It is becoming ever-more important to effectively manage the Crown’s large, growing and increasingly complex portfolio of assets and liabilities, Vicky Robertson, Deputy Chief Executive at the Treasury, said today.
"Better data informing better decisions on assets will help New Zealand make the most of its large balance sheet,” she said at the launch of the 2014 Investment Statement.
"The Crown’s assets and liabilities, its balance sheet, has expanded over the past two decades and its composition has changed. Financial assets, such as those held by the New Zealand Superannuation Fund, increasingly dominate the Crown’s balance sheet. These trends are projected to continue over the long term,” she said.
"The outlook for the size and composition of the balance sheet means that managing these assets well has growing implications for the security and living standards of New Zealanders as we meet challenges on the horizon,” she said.
"An important lesson arising out of the global financial crisis was that governments that failed to effectively understand and manage their public finances, including their balance sheet risks, were susceptible to having their funding needs for day-to-day operations disrupted when their economies took a turn for the worse. New Zealanders were protected from abrupt disruptions to social services and entitlements from two decades of prudent fiscal policy settings. This was undoubtedly facilitated by the high quality of our fiscal reporting framework.
"But one conclusion of the 2014 Investment Statement is that there is scope to further strengthen the quality of information-gathering and sharing on the Crown’s balance sheet and its many components,” Vicky Robertson said.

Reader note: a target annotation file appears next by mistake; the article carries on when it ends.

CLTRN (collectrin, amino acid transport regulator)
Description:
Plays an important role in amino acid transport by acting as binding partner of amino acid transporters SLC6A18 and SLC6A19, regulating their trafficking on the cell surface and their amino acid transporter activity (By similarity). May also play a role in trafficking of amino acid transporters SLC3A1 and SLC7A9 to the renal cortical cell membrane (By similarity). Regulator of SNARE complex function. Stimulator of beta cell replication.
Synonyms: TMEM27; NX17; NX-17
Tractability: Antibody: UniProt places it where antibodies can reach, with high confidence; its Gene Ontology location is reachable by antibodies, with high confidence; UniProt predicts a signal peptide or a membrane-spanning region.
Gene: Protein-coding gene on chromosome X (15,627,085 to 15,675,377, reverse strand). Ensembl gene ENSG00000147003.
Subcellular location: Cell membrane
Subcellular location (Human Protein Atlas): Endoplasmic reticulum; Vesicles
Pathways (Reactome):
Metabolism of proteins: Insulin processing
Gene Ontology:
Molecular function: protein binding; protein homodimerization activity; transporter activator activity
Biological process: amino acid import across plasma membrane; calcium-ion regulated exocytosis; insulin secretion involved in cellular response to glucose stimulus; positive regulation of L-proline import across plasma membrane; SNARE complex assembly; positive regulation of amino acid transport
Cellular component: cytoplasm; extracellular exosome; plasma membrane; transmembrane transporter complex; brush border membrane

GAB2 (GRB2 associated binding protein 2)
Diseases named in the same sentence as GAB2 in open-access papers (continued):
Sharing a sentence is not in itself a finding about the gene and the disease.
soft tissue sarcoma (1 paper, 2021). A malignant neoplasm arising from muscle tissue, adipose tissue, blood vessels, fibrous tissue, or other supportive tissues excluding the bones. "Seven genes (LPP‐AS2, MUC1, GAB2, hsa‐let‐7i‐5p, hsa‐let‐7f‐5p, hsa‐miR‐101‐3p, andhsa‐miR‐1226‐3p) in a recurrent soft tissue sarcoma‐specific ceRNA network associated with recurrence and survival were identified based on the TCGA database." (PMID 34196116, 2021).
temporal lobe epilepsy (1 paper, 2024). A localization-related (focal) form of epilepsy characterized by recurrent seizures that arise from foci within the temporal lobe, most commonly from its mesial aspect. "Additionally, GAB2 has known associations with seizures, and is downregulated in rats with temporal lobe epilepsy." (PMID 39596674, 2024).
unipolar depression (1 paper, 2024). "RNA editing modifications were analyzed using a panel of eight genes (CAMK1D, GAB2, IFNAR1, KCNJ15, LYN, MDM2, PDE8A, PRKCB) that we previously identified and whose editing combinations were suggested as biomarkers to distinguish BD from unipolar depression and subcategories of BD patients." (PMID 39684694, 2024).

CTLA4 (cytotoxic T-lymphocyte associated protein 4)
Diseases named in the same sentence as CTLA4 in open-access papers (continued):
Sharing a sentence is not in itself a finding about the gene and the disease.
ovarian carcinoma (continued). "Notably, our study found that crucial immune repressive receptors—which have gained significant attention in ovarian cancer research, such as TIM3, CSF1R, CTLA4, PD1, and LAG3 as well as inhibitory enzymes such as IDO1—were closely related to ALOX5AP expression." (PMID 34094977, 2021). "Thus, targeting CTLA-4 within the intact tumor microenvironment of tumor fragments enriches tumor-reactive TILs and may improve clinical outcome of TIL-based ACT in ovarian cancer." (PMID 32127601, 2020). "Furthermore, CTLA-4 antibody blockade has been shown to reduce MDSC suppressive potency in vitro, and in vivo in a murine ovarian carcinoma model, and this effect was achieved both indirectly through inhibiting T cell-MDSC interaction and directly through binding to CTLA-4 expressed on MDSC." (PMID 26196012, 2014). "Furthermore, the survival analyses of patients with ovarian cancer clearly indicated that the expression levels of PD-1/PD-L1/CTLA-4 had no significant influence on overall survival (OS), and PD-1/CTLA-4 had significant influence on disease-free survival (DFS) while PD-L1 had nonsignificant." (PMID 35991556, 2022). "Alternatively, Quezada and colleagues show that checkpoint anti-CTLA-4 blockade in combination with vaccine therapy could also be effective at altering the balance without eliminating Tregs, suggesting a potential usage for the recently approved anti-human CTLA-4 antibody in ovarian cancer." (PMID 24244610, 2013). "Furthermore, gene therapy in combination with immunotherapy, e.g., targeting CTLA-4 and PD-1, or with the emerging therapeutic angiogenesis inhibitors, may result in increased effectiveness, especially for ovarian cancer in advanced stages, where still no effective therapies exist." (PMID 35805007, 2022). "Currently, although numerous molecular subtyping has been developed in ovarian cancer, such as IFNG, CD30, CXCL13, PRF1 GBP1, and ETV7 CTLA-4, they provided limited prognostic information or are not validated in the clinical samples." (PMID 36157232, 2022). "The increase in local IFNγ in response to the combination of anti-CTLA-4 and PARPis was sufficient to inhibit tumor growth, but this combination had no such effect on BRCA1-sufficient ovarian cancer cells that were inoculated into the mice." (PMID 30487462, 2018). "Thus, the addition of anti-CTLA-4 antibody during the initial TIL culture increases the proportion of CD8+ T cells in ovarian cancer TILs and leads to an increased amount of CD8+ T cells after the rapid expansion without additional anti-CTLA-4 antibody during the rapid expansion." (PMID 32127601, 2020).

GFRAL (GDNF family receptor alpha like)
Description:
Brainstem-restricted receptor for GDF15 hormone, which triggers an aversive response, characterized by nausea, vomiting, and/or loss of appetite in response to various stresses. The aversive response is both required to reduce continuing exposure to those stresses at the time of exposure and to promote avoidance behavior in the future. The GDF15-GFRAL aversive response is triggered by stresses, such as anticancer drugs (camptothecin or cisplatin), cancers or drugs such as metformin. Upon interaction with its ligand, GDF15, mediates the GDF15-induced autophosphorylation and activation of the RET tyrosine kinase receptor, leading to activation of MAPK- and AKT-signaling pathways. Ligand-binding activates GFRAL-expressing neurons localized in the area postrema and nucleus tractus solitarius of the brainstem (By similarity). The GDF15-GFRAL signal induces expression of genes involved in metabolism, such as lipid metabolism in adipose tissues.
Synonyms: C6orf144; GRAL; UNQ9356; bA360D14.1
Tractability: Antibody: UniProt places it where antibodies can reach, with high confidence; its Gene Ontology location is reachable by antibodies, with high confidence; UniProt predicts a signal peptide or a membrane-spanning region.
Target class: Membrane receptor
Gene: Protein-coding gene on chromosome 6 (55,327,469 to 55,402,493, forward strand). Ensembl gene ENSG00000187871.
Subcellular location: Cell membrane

The Treasury will continue to work with other agencies to drive improved asset and liability performance measurement and benchmarking because the ongoing opportunity costs of any persistent weaknesses would be at the expense of higher living standards. In this regard, the Treasury has seen considerable improvement, but this needs to continue.
More effective and efficient balance sheet management could free-up resources to direct towards high priority public goods and services that New Zealanders value.
"This is important work for a couple of reasons. First, there is demographic change – the ageing of the population structure implies the Crown will require a different mix of assets to meet the changing dynamics of public service expectations likely in the decades ahead.
"Secondly, a large portion of the infrastructure held in social sectors, such as schools, courtrooms and social housing, is ageing and decisions will be required in the decades ahead on whether to replace assets, seek alternative provision arrangements, or to maintain assets by spending more and more on rising repair and maintenance expenses,” she said.
Link to 2014 Investment Statement.